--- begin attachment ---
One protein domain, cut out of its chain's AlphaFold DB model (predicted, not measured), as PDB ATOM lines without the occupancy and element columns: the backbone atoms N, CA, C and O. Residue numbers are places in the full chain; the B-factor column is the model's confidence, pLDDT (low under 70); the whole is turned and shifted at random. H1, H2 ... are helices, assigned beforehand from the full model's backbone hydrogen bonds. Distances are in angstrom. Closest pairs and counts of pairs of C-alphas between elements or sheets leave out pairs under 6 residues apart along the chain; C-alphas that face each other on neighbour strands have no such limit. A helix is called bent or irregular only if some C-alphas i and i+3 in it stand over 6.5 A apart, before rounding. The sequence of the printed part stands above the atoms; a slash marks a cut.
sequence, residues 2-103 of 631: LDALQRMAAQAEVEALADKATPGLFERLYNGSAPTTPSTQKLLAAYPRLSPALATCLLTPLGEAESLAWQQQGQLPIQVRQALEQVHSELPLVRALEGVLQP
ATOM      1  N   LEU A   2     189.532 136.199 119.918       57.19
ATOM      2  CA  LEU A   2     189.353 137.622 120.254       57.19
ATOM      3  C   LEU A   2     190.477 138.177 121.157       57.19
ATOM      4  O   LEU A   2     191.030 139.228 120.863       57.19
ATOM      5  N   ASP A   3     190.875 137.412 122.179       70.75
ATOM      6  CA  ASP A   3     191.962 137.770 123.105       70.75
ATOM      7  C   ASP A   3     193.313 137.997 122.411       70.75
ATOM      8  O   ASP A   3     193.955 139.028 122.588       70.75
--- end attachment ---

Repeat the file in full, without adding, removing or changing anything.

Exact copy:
One protein domain, cut out of its chain's AlphaFold DB model (predicted, not measured), as PDB ATOM lines without the occupancy and element columns: the backbone atoms N, CA, C and O. Residue numbers are places in the full chain; the B-factor column is the model's confidence, pLDDT (low under 70); the whole is turned and shifted at random. H1, H2 ... are helices, assigned beforehand from the full model's backbone hydrogen bonds. Distances are in angstrom. Closest pairs and counts of pairs of C-alphas between elements or sheets leave out pairs under 6 residues apart along the chain; C-alphas that face each other on neighbour strands have no such limit. A helix is called bent or irregular only if some C-alphas i and i+3 in it stand over 6.5 A apart, before rounding. The sequence of the printed part stands above the atoms; a slash marks a cut.
sequence, residues 2-103 of 631: LDALQRMAAQAEVEALADKATPGLFERLYNGSAPTTPSTQKLLAAYPRLSPALATCLLTPLGEAESLAWQQQGQLPIQVRQALEQVHSELPLVRALEGVLQP
ATOM      1  N   LEU A   2     189.532 136.199 119.918       57.19
ATOM      2  CA  LEU A   2     189.353 137.622 120.254       57.19
ATOM      3  C   LEU A   2     190.477 138.177 121.157       57.19
ATOM      4  O   LEU A   2     191.030 139.228 120.863       57.19
ATOM      5  N   ASP A   3     190.875 137.412 122.179       70.75
ATOM      6  CA  ASP A   3     191.962 137.770 123.105       70.75
ATOM      7  C   ASP A   3     193.313 137.997 122.411       70.75
ATOM      8  O   ASP A   3     193.955 139.028 122.588       70.75